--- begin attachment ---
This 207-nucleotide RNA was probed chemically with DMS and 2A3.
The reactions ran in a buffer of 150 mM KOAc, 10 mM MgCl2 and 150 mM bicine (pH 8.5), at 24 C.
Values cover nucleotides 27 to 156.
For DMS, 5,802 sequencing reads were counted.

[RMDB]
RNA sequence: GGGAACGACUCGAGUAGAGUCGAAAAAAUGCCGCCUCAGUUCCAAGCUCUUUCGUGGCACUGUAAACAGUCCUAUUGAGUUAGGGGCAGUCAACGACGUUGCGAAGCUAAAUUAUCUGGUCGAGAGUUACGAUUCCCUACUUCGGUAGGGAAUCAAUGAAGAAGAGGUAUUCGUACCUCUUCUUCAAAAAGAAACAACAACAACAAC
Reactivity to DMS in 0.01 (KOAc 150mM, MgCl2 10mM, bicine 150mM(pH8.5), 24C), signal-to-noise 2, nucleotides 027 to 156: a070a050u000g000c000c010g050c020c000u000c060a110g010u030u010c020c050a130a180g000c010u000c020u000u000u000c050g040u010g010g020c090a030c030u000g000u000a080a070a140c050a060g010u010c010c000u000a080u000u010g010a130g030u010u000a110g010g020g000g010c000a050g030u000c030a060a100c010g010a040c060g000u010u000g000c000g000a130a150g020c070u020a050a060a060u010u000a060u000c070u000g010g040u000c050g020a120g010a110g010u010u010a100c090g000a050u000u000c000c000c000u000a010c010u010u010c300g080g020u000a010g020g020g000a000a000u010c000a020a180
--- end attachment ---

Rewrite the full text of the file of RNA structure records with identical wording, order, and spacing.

This 207-nucleotide RNA was probed chemically with DMS and 2A3.
The reactions ran in a buffer of 150 mM KOAc, 10 mM MgCl2 and 150 mM bicine (pH 8.5), at 24 C.
Values cover nucleotides 27 to 156.
For DMS, 5,802 sequencing reads were counted.

[RMDB]
RNA sequence: GGGAACGACUCGAGUAGAGUCGAAAAAAUGCCGCCUCAGUUCCAAGCUCUUUCGUGGCACUGUAAACAGUCCUAUUGAGUUAGGGGCAGUCAACGACGUUGCGAAGCUAAAUUAUCUGGUCGAGAGUUACGAUUCCCUACUUCGGUAGGGAAUCAAUGAAGAAGAGGUAUUCGUACCUCUUCUUCAAAAAGAAACAACAACAACAAC
Reactivity to DMS in 0.01 (KOAc 150mM, MgCl2 10mM, bicine 150mM(pH8.5), 24C), signal-to-noise 2, nucleotides 027 to 156: a070a050u000g000c000c010g050c020c000u000c060a110g010u030u010c020c050a130a180g000c010u000c020u000u000u000c050g040u010g010g020c090a030c030u000g000u000a080a070a140c050a060g010u010c010c000u000a080u000u010g010a130g030u010u000a110g010g020g000g010c000a050g030u000c030a060a100c010g010a040c060g000u010u000g000c000g000a130a150g020c070u020a050a060a060u010u000a060u000c070u000g010g040u000c050g020a120g010a110g010u010u010a100c090g000a050u000u000c000c000c000u000a010c010u010u010c300g080g020u000a010g020g020g000a000a000u010c000a020a180